Rachel’s trip was custom-designed to suit her group. Want to chat about a custom tour of your own? Drop us an email today.

Have a great week,
Steve

Images: Courtesy of Rachel Lamb.


Backcountry Riding Inspiration: Old Ghost Road + Heaphy Track


Want a taste of backcountry riding in New Zealand? Then check out this short film made by Damian Stones and Erik Hall, as they navigate two of the South Island’s most epic trails: the Old Ghost Road and the Heaphy Track.

The intrepid duo decided to combine the two tracks into one mammoth, six-day loop over a couple of beers. To make life more challenging, they rode in mid-winter!

The Old Ghost Road and the Heaphy Track are located in the West Coast region of the South Island. They’re both Grade 4 rides, meaning they’re only suitable for fit, experienced mountain bikers. Careful planning and preparation are essential.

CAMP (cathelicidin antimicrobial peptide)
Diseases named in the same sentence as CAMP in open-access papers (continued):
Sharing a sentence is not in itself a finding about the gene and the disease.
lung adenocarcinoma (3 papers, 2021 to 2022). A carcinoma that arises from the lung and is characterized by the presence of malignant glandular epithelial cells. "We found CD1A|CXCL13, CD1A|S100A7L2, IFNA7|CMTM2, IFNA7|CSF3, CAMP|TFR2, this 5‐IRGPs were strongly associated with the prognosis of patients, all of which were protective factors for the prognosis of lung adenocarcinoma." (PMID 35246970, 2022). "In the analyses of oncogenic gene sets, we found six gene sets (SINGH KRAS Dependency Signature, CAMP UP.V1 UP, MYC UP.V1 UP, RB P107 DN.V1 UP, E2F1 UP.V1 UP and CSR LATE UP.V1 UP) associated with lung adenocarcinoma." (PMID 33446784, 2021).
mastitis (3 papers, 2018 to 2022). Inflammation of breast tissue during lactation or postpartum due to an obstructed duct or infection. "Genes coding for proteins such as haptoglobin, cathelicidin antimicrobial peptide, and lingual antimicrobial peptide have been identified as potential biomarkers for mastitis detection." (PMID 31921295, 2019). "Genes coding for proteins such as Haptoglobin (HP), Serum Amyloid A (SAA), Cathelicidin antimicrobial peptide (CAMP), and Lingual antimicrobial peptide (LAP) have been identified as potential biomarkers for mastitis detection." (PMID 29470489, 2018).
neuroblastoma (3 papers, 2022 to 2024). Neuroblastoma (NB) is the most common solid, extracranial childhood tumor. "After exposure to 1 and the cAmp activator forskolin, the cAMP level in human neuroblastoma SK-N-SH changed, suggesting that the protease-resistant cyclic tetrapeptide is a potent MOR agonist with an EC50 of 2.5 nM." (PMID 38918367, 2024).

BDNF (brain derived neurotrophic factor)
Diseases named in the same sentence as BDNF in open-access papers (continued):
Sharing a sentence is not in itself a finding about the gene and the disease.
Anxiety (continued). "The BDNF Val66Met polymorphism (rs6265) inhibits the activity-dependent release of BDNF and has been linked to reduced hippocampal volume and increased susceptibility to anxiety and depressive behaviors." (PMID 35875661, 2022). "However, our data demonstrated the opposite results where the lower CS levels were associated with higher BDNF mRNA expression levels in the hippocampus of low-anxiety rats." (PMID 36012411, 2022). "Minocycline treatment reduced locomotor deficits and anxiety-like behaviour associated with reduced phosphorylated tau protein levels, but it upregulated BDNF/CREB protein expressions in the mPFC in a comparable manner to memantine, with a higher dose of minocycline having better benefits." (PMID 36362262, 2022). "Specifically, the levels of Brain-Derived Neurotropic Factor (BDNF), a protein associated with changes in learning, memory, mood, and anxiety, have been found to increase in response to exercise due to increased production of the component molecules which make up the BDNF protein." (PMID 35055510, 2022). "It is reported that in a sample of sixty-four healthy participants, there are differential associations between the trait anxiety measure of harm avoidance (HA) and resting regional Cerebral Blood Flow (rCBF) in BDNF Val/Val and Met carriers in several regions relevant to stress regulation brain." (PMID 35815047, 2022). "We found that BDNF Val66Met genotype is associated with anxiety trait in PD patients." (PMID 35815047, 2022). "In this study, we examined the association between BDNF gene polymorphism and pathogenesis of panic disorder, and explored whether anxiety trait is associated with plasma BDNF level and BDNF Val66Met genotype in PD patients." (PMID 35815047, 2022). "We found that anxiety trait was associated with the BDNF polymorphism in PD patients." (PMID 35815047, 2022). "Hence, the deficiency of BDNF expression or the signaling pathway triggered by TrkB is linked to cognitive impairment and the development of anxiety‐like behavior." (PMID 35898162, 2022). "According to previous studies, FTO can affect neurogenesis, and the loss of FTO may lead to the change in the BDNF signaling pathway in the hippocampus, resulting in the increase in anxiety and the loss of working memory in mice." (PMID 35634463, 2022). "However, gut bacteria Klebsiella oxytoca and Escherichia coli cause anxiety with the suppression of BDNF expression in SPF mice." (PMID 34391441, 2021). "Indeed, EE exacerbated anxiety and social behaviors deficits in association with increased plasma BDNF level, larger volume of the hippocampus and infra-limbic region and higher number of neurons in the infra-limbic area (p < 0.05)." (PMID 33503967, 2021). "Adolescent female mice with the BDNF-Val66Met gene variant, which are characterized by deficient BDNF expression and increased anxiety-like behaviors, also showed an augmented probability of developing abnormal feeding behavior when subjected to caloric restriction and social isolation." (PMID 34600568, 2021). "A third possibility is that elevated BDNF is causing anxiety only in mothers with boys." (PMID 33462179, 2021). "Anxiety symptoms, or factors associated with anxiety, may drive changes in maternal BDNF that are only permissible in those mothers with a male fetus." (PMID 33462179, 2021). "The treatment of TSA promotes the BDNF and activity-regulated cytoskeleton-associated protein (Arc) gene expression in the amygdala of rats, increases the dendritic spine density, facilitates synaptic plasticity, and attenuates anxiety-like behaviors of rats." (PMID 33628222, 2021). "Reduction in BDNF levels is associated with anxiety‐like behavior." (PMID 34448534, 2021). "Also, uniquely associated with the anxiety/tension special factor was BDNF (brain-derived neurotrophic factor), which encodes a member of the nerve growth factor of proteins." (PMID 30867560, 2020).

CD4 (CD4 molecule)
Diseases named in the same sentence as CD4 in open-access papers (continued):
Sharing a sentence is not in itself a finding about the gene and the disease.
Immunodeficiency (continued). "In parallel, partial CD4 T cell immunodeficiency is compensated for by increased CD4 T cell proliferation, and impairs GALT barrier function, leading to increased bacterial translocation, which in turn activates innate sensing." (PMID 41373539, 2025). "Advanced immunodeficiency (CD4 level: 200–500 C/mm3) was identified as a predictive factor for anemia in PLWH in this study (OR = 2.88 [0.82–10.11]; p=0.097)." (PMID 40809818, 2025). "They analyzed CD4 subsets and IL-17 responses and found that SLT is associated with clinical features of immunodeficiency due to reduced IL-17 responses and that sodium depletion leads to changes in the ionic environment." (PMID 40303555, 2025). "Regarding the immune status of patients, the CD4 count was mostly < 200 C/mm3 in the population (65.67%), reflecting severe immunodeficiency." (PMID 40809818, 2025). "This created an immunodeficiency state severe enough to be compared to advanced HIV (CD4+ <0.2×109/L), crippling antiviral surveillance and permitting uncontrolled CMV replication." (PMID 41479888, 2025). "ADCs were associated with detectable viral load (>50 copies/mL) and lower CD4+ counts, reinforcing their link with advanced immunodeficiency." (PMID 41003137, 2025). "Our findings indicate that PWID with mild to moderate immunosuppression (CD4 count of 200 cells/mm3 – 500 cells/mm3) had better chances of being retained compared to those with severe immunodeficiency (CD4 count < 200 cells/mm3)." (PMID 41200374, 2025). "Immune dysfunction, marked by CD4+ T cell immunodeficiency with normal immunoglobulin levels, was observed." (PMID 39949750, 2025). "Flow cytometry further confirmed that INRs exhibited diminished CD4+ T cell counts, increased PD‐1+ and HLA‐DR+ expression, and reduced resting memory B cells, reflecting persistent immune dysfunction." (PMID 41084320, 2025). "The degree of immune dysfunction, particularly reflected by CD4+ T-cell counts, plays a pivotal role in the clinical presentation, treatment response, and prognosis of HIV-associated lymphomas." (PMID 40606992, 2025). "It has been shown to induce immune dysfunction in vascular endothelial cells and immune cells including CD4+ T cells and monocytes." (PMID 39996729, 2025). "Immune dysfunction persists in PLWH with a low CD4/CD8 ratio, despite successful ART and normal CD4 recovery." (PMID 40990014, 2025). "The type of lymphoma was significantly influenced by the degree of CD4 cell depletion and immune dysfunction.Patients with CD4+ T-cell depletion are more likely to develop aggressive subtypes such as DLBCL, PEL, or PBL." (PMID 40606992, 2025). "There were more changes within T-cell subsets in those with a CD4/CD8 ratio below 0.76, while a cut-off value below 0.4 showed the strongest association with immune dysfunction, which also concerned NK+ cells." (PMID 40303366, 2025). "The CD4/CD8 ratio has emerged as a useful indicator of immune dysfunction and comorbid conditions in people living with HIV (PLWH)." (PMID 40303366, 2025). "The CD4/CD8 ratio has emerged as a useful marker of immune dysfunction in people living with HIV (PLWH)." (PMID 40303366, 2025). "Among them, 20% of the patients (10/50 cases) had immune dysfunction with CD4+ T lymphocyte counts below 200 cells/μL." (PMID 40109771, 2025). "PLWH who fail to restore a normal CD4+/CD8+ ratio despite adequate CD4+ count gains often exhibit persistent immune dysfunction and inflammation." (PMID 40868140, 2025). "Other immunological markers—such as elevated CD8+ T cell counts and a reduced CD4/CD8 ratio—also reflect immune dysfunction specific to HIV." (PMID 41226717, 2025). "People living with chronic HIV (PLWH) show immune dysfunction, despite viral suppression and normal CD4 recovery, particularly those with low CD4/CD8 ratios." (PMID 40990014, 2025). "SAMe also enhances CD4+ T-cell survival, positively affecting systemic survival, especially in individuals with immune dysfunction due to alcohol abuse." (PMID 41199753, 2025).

Old Ghost Road
85 kilometres of riding through native forest, open tussock tops and remote valleys. You’ll cross 21 bridges and encounter four “ghost” towns. The trail is typically ridden over two to four days, from Lyell in the south to Seddonville in the north. There are six huts located along the route.

Heaphy Track
A tough, challenging ride that’s open to mountain bikers from 1 May to 30 November each year. The 78km track features numerous swing and suspension bridges, steep slopes and changeable weather conditions. You’ll need to be a competent rider, capable of tackling six hours plus on technical single track. Plan to spend two nights on the track, and carry all your food, clothes, overnight gear and bikes tools.

And they’ll be yet another reason to haul your mountain bike to the the West Coast from 1 December 2019 when the Paparoa Track opens. Built as a memorial to the 29 men who died in the 2010 Pike River Mine disaster, the track will become New Zealand’s 10th Great Walk and will be open to mountain bikers all year round.

We’ve got great mountain bikes available for hire for any of these rides, or check out our second hand bike sale page.